John O’Neill disputes the theory that Mithras was intended as a solar deity. In The Night of the Gods he writes: “The Avestan Mithra, the yazata of light, has ‘10,000 eyes, high, with full knowledge (perethuvaedayana), strong, sleepless and ever awake (jaghaurvaunghem).’The supreme god Ahura Mazda also has one Eye, or else it is said that ‘with his eyes, the sun, moon and stars, he sees everything.’ The theory that Mithra was originallya title of the supreme heavens-god–putting the sun out of court–is the only one that answers all requirements. It will be evident that here we have origins in abundance for the Freemason’s Eye and ‘its nunquam dormio.'” The reader must nor confuse the Persian Mithra with the Vedic Mitra. According to Alexander Wilder, “The Mithraic rites superseded the Mysteries of Bacchus, and became the foundation of the Gnostic system, which for many centuries prevailed in Asia, Egypt, and even the remote West.”

MITHRAS SLAYING THE BULL.

From Lundy’s Monumental Christianity. The most famous sculpturings and reliefs of this prototokos show Mithras kneeling upon the recumbent form of a great bull, into whose throat he is driving a sword. The slaying of the bull signifies that the rays of the sun, symbolized by the sword, release at the vernal equinox the vital essences of the earth–the blood of the bull–which, pouring from the wound made by the Sun God, fertilize the seeds of living things. Dogs were held sacred to the cult of Mithras, being symbolic of sincerity and trustworthiness. The Mithraics used the serpent a an emblem of Ahriman, the Spirit of Evil, and water rats were held sacred to him. The bull is esoterically the Constellation of Taurus; the serpent, its opposite in the zodiac, Scorpio; the sun, Mithras, entering into the side of the bull, slays the celestial creature and nourishes the universe with its blood.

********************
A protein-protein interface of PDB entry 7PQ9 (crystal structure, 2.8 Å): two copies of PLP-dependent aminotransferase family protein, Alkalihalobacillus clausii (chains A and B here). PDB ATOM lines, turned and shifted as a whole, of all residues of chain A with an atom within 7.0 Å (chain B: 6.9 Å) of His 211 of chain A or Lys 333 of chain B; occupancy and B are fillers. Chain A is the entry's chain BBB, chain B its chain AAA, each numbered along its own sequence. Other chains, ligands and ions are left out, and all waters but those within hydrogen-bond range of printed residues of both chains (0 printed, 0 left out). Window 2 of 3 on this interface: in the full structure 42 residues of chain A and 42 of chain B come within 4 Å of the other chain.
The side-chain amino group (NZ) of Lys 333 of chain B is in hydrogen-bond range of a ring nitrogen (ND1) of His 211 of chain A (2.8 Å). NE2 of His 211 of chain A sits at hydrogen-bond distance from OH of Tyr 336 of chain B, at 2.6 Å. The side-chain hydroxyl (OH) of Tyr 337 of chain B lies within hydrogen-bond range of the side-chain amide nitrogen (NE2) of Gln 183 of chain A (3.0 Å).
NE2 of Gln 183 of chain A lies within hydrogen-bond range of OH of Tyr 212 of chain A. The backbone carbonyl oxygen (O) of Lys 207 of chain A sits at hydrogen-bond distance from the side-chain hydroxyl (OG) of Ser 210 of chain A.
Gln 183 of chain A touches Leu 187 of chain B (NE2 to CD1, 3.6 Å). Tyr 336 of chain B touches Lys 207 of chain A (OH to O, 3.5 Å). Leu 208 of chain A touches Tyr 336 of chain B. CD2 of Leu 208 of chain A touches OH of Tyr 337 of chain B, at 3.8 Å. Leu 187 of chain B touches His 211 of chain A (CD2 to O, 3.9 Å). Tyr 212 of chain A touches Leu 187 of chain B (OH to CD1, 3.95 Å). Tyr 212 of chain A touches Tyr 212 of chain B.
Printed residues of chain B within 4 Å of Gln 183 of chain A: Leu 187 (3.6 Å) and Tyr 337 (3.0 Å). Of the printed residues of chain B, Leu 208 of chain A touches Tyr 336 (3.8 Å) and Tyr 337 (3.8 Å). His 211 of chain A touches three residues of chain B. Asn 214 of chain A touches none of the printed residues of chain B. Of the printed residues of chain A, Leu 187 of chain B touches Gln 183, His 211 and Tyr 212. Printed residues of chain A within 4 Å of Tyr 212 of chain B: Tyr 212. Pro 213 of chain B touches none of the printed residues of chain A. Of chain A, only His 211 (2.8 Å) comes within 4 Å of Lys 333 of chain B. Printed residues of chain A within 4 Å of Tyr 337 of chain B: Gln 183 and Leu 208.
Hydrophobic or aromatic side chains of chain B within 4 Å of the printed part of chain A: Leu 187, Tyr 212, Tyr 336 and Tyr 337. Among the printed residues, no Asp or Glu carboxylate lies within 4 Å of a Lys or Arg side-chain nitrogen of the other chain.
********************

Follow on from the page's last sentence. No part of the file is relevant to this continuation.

THE BIRTH OF MITHRAS.

From Montfaucon’s Antiquities Mithras was born out of a rock, which, breaking open, permitted him to emerge. This occurred in the darkness of a subterranean chamber. The Church of the Nativity at Bethlehem confirms the theory that Jesus was born in a grotto, or cave. According to Dupuis, Mithras was put to death by crucifixion and rose again on the third day.


 

Next: The Ancient Mysteries and Secret Societies, Part Two

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